Game Design Certificates

Often individuals interested in developing games look into certification as a potential method of breaking into the field. Certification, at the most basic level, shows a potential employer that at least someone thinks you know what you're doing in a particular field. That leads to the most important question, though, is that someone reputable and trustworthy?

Deep down, the people who hire at game companies are just like the people who hire anywhere else, and they look at the same things. They want individuals who are talented, good in the field, easy to work with, and sometimes have some experience doing the job they're looking to get hired for. Certification can potentially help establish a lot of these main criteria.

Let's start by looking at what a certificate is. A certificate demonstrates that you have somehow shown that you have talent in a particular subject, either through completing a course/set of courses or by passing an examination. Anything more than that, such as building a portfolio, is a level beyond a certificate and is probably always good.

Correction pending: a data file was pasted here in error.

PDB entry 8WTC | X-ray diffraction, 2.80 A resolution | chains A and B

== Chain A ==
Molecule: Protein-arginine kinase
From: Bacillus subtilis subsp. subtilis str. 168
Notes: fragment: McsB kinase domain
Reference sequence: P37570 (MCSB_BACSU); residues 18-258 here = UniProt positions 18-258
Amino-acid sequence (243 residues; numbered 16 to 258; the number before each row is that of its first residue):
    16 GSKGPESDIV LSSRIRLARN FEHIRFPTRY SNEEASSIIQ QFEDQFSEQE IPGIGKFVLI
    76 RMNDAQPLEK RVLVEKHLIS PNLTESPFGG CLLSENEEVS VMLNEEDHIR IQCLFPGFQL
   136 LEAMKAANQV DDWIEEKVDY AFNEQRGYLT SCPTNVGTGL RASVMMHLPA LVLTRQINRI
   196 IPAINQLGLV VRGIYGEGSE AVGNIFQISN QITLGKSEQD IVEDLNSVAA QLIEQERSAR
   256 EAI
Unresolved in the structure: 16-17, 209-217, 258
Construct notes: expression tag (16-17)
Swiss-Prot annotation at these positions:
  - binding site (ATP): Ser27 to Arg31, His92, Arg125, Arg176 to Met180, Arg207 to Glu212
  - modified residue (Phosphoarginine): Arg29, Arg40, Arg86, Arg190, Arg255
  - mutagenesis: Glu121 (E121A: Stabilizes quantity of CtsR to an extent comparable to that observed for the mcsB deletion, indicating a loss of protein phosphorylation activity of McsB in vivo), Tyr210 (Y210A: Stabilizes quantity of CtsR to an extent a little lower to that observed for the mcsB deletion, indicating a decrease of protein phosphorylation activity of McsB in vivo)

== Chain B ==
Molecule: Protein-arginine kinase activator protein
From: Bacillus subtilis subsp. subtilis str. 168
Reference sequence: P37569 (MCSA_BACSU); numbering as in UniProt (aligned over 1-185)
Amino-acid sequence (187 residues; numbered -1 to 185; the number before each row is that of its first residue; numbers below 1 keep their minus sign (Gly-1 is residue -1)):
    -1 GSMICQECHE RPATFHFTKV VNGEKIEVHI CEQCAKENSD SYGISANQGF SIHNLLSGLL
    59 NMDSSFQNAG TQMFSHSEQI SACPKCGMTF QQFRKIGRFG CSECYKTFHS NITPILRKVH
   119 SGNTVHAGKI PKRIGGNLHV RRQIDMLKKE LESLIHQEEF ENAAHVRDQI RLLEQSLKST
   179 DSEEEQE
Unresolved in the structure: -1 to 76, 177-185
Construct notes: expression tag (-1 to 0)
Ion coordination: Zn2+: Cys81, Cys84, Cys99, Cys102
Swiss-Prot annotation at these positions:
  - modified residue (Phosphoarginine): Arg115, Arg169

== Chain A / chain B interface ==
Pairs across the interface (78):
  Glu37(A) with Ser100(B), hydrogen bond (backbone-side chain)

What is important here, though, is who is issuing your certificate. Here are a few examples: In these cases it should be rather clear which candidates are stronger. Sally has the name of a massive software company on her certificate - it's clear to future employers that Microsoft probably knows what they're doing. They wouldn't certify people who don't know a lot, because it would hurt the Microsoft brand name. Ryan has an okay shot himself, because he earned a certificate from an accredited organization. Joseph probably has the lowest chances, unless Square-Enix finds big name game design companies backing the university.

Certification generally works where the more well-known, well-respected company or school doing the certifying, the higher the value of certification.

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